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I had a similar reaction to those above. While surprising, I’m very pleased to hear that the government is channeling the power of open innovation for the greater good. The opioid epidemic has caused severe pain across the country; as such, it’s great to see that the government is taking an active and innovative approach to end the crisis. After reading this article, I became intrigued about the topic and found this article on Google ( The article is about the “Celebrating Loved Ones” map created by Esri, which utilizes crowdsourcing to power an interactive map to help loved ones of victims cope. It’s wonderful to see that the benefits of crowdsourcing are being used in other ways as well to address the severe pain that’s been caused by this catastrophic crisis.

Furthermore, I believe the government should continue to utilize crowdsourcing for idea generation across a wide variety of issues — but, at least in the near term, the government will still need to take the lead to address social issues through open innovation. Given this concept is relatively nascent, the government will need to show a proof of concept in order to gain widespread adoption. As such, the HHS must remain steadfast on its mission to solve the opioid crisis — and once that’s done — the HHS should collaborate with other groups within the government to share best practices.

On November 15, 2018, HTL commented on Rome Wasn’t Built in a Day (Neither was Toronto) :

Very interesting piece. This is the first time I’ve heard about this concept. I think Sidewalk Labs’ intention here is fantastic — the company recognizes the benefits of digital innovation and is acting accordingly. Crowdsourcing can be extremely beneficial; however there are also limitations on its applications. The sustainability and future success of Sidewalk Labs relies receiving a wide-variety of high-quality input from the community. As such, in my mind, Sidewalk Labs must demonstrate the power of open innovation through its work in Toronto to gain over public opinion. Without an effective proof of concept, I’m skeptical that the company will be able to scale and get other cities on-board. That being said, citizens have increasingly been assuming a more active role within their communities. Given the democratization of data and rise of social media, consumers want their voice to be heard. As such, if implemented correctly, this idea might be able to continue to gain traction over the next 5-10 years.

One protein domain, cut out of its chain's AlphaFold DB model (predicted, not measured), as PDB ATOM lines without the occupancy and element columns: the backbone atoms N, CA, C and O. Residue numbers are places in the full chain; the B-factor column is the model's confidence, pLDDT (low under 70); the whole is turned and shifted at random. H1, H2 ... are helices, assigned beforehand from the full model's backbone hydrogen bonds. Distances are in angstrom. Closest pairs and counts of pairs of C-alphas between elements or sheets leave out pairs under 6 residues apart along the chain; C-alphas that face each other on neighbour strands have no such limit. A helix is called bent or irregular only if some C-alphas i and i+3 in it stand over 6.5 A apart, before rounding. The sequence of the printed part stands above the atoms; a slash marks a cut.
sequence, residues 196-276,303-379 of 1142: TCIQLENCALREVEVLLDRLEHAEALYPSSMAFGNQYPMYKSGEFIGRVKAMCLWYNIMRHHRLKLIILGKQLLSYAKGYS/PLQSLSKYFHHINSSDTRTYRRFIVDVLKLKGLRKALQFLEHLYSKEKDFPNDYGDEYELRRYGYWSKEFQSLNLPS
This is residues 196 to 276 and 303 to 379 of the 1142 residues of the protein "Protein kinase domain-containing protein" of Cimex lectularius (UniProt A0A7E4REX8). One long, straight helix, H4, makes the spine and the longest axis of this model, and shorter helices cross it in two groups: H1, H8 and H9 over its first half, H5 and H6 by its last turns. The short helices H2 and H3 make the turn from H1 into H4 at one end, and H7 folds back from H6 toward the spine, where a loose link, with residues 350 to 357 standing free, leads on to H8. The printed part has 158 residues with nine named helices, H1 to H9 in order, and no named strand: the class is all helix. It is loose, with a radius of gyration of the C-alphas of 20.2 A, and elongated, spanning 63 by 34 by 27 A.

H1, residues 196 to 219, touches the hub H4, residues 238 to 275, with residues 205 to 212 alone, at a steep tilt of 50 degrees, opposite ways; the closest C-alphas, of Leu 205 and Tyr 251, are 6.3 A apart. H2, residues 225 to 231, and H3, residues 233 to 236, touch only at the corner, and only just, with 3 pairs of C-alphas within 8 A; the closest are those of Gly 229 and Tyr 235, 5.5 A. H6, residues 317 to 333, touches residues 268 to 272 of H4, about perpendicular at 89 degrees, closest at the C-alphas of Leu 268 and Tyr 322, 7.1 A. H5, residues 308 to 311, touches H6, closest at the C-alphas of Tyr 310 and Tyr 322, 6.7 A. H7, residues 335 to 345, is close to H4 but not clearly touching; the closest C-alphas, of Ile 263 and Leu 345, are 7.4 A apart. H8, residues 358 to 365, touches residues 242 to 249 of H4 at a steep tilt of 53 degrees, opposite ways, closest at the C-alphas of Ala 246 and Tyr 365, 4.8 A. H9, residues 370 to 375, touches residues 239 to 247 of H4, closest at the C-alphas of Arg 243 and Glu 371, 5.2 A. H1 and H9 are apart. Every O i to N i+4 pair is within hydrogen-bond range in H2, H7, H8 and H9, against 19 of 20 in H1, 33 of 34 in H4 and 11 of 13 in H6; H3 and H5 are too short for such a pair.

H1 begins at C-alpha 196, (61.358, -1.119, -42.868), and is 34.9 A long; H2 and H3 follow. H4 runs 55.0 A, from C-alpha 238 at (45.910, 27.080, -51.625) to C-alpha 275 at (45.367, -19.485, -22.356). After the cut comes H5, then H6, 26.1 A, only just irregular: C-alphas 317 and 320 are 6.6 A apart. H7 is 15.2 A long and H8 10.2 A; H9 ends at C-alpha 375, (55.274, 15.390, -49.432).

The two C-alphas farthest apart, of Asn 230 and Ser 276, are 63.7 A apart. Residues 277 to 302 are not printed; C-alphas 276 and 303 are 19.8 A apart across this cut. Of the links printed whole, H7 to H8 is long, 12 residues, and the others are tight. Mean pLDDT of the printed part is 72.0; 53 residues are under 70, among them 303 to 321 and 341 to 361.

According to the Economist in June 2017, “3D printing and clever computers could revolutionize construction”. Moreover, there are several other media outlets that praise the competitive advantages gained by utilizing 3D printing within the construction industry. However, the question remains…how feasible are these potential benefits? 3D printing has certainly been gaining traction in certain industries, but can 3D printing capabilities be feasibly applied to heavy-duty construction projects?

BCG recently published a report which outlines the effects that 3D printing might have on the construction industry (see link: Per BCG, the construction industry has been very conservative and sluggish to adopt new technology. But in the view of BCG, that mindset might soon be changing. And if so, it would be wise of companies like AECOM to be the first-movers to adopt technological advances like 3D printing in order to gain an edge in the industry.